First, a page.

If there are two inventors, each inventor has full rights to the patent. As you can imagine this could lead to some conflicts.

  • Axil Axil

    I wonder if a LENR reactor design that uses a heat pipe to move heat will circumvent the current lone Rossi patent since that patent uses water or in general liquid movement as the key heat transfer mechanism.

  • Axil Axil


    “It’s interesting to read in the second comment that they are actually designing the E-Cat X around the US Patent, rather than writing a new patent to cover it”

    A ne patent may not be possible. It may be that the E-Cat X contains critical elements of design that have been introduced into the open source area by blogs done here and elsewhere. The E-Cat X might be impeded by open source material.

  • to survive in that market he is creating, Rossi&his partners should occupy the market fully , not 1% but 95%.
    otherwise his competitors, patents or not, will find a way to do the job.

    the war will not be in technology, but in industrial power.
    will he be able with China, Darden &al at provide Terawatts per month, as the market demand ?
    will someone else be able to do it faster ?

    if someone can harness and industry infrastructure that can deliver terawatt faster than Rossi&al, Rossi will be marginalized.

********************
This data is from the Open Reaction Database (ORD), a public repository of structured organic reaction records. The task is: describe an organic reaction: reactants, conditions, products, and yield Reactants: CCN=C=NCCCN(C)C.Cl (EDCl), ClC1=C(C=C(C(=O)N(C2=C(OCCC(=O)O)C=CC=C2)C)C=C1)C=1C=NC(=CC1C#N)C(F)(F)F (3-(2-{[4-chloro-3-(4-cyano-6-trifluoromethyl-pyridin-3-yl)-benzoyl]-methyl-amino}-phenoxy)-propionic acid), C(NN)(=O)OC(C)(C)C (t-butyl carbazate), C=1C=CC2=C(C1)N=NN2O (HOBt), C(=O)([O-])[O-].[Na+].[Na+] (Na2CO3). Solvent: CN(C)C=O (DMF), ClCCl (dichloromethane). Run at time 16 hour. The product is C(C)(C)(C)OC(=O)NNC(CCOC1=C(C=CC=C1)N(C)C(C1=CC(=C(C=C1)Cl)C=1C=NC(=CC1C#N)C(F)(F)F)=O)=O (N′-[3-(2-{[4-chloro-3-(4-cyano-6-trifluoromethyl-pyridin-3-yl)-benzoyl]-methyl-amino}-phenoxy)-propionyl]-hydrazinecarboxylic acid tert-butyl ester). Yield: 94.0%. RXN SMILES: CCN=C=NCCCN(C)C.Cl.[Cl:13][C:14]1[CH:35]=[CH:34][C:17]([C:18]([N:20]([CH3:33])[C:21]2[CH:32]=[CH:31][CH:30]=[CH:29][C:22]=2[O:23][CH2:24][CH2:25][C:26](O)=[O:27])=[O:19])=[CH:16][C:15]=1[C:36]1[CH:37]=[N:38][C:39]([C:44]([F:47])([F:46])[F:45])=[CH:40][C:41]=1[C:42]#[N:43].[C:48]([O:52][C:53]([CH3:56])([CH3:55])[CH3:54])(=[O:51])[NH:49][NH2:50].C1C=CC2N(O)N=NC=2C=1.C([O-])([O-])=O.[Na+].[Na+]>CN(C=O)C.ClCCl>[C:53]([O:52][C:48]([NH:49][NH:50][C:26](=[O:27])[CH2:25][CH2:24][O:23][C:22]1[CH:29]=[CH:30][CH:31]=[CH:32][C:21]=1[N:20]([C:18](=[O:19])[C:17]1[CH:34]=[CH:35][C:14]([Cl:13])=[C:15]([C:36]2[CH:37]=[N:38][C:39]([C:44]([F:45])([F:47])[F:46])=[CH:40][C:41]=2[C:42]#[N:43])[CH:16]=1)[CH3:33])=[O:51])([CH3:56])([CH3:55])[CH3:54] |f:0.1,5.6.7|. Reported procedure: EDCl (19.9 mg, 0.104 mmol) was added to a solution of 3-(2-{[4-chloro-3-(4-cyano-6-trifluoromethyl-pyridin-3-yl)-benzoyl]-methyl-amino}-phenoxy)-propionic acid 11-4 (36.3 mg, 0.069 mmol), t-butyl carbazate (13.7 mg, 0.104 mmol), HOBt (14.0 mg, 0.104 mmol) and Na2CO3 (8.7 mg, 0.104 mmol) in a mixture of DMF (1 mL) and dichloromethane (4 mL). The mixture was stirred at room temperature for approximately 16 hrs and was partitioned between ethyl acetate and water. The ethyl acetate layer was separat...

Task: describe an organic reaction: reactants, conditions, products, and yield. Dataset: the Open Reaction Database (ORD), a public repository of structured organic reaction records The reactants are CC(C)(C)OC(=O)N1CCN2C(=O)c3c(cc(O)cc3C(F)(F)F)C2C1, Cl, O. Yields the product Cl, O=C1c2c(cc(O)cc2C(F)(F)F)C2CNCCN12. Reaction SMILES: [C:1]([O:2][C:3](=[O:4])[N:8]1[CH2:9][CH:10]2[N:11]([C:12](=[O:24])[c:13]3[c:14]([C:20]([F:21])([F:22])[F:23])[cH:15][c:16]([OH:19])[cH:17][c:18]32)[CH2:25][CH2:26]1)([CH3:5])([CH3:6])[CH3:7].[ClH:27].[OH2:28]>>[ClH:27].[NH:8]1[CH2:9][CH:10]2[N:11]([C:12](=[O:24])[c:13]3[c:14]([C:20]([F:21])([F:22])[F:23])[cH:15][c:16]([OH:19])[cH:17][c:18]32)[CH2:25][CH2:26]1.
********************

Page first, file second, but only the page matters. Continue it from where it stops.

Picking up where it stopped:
Think of that before investing.

    • LuFong

      Rossi’s strategy of cheaper may not work. Others won’t have to do it cheaper, just faster as you say. With global warming concerns cost may not even be a factor anymore.

      • Owen Geiger

        But it seems Rossi/IH have a good lead, good business contacts, etc.

        • HS61AF91

          yes, and a great head start.

      • Omega Z

        At any given time, there is a set amount of capitol available for investing. Cost will always be a factor. There is also the human capitol. There is already a 10 year waiting list on new power plants. There is a major shortage of skilled personnel to build them.

  • oldrolledgold

    One of the great planks of war will be gone when this is rolled out.Let’s hope it’s not too late and not too much damage has been done in the last 15 years.

  • radvar

    More indications that Rossi is working with a multi-skilled team of several to many poeple, which I see as a very good thing.

  • Nigel Appleton